Experience and money headlined yesterday’s outcome in Montana’s primary election. Montana State University Political Scientist David Parker has this analysis of both the U.S. House and U.S. Senate contested primaries:
It was shortly before 4 on Wednesday morning when Kathleen Williams was finally declared the winner of the contested Democratic House primary. Williams and John Heenan see-sawed back and forth in vote totals as the ballot count trickled in.
Parker said Williams stood out among the crowded field not so much because of her gender, rather it was her experience and the way she talked about issues in a nuanced way. Take for example healthcare.
“She certainly didn’t come out for Medicare for all,” he said. “She had kinda a hedge, like a 55 and older plus, but notice she talked about healthcare. She talked about meaningful ways in which she moved the chains down the field in terms of healthcare.”
Parker added her style of “I know what it takes to get stuff done” and “let’s stop the silliness and get down to business” was in contrast to Heenan who’s message was that he would “fight for us.”
“And I think there’s a certain element of people being tired of that kind of fighting, combative language,” Parker said.
Williams, a former legislator from Bozeman, was the only candidate left in the race who had actual legislative experience. Former state senator Lynda Moss from Billings withdrew from the race, but not until after the ballots had already gone to the printer. Others in the Democratic primary were Grant Kier of Missoula, and Bozeman attorneys John Meyer and Jared Pettinato.
While Williams was outspend by two of her primary opponents by a nearly 2:1 margin, Parker noted Williams was strategic where she spent her limited campaign money and showed how retail politics can still work in Montana.
But Parker warned Williams will need to show she’s a serious candidate and can be competitive in the upcoming general election by raising a lot of cash. And Fast.
“She’s going to need to show a lot of bank,” he said. “She needs to show she can raise money because that’s a problem right? She didn’t raise a lot. To basically make the case to national fundraisers and the DCCC that she can make this race competitive.”
Failing to do that, Parker said, will allow Republicans to get out of the blocks fast to quickly try to define who she is before Williams can get out her message.
Parker said this race is still incumbent Republican Greg Gianforte’s to lose, but he noted there may be signs the high tech businessman is vulnerable.
“I was very intrigued by the fact 11% of voters who cast ballots in the Republican primary did not vote for Greg Gianforte,” he said, pointing to the vote totals where more voted in the Senate race but didn’t vote in the House race.
“That’s suggestive,” Parker said. “That’s interesting in the sense that maybe there are some Republicans voters can be picked up and basically the Kathleen Williams strategy has to be the Tester strategy: base plus plus.”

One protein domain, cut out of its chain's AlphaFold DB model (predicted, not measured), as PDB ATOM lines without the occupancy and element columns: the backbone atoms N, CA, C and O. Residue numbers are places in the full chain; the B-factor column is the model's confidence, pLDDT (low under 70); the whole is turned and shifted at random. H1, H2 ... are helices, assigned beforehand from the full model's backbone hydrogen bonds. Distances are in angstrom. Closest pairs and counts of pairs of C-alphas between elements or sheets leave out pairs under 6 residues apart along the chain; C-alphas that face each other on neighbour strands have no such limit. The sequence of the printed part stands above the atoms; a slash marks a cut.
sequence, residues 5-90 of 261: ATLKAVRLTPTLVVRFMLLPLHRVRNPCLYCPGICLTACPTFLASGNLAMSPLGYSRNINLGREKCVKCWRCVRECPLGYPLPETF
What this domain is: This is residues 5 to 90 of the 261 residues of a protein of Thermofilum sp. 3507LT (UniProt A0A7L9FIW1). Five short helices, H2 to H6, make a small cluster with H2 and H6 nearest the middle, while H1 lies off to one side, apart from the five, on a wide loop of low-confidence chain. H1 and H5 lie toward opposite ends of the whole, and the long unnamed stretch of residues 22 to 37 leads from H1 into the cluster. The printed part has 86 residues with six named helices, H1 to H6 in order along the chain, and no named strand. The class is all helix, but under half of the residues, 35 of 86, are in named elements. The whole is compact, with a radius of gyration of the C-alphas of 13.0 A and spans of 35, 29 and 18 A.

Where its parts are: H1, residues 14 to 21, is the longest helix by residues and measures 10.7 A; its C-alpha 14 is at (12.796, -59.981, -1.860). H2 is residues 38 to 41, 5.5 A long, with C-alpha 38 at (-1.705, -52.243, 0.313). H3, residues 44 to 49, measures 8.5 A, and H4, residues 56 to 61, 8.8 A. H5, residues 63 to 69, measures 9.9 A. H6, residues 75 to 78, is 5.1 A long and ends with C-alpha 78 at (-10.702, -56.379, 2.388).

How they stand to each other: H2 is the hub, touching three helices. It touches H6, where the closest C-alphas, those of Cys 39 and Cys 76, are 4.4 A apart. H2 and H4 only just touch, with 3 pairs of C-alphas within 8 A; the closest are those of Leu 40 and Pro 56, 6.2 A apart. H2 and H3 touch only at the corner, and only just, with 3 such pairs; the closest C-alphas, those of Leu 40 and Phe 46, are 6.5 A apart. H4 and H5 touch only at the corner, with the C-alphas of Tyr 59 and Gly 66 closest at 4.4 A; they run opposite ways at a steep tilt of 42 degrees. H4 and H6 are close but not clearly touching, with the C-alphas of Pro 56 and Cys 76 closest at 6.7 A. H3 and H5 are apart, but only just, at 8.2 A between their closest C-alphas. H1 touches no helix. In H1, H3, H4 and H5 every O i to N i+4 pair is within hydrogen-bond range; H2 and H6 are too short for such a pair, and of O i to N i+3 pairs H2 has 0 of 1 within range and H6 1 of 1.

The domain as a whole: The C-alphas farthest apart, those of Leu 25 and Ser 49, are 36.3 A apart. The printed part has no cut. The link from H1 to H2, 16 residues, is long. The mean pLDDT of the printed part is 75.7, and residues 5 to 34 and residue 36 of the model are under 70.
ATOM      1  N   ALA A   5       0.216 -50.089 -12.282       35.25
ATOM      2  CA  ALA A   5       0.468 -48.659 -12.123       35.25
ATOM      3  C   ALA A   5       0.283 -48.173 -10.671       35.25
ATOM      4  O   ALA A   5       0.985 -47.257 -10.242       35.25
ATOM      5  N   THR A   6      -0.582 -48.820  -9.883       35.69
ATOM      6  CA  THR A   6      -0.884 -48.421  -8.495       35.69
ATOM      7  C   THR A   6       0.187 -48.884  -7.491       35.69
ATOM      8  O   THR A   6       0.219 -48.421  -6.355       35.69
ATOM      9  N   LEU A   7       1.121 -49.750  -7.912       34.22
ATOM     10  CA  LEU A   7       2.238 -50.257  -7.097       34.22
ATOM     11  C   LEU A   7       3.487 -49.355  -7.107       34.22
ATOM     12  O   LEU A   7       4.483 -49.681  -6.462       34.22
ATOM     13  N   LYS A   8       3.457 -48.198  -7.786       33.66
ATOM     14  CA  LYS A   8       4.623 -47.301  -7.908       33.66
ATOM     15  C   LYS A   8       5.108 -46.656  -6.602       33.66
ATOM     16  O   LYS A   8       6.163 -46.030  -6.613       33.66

In other words, secure Democrat votes, win independents and pick up those who otherwise vote Republican.
Democrat incumbent U.S. Senator Jon Tester, who’s never won an election with over 50% of the vote, now faces off against Republican Matt Rosendale. Tester is seeking a third term this year.
Parker said Rosendale needs party unity after a bruising primary where attacks were launched at him for his relatively recent move to Montana from Maryland, running for the U.S. Senate shortly after becoming state Auditor, to his stance on the issues.
He suggested Russ Fagg, Troy Downing and Al Olszewski get up on stage with the former lawmaker from Glendive to show that unity.
“If Matt Rosendale doesn’t do that and there’s still kinda anger, there’s still kinda resentment, there’s an easy out,” he said. “Those voters either don’t show up or they just vote for Jon Tester. And Jon Tester has demonstrated he can have appeal to independent voters and voters beyond that.”
Because of that Parker was asked if this race could be a referendum on the president and the outcome will come into play over control of the U.S. Senate. Traditionally, the party in power and the president tend to take a beating in mid-term elections.
“The saving grace for Republicans, I think at the moment, is while Trump is still pretty unpopular he’s been moving up,” Parker said. “The economy is still pretty good so all those things in some respects will mean a lot of people saying, ‘I feel pretty good.’ On the flip side, ‘If I’m feeling pretty good and Jon Tester is the incumbent why would I want to get rid of him?’”
Parker predicted special interest money is going to flood this race. In the primary, outside groups poured just over $3 million in support of Rosendale. Now that he advances to the General Election and the Republican Party sees Tester as vulnerable, Parker predicts even more outside money is heading to Montana.
President Donald Trump has also targeted Tester blaming him for deep sixing his VA Secretary nominee. Trump won Montana by some 20 points in 2016.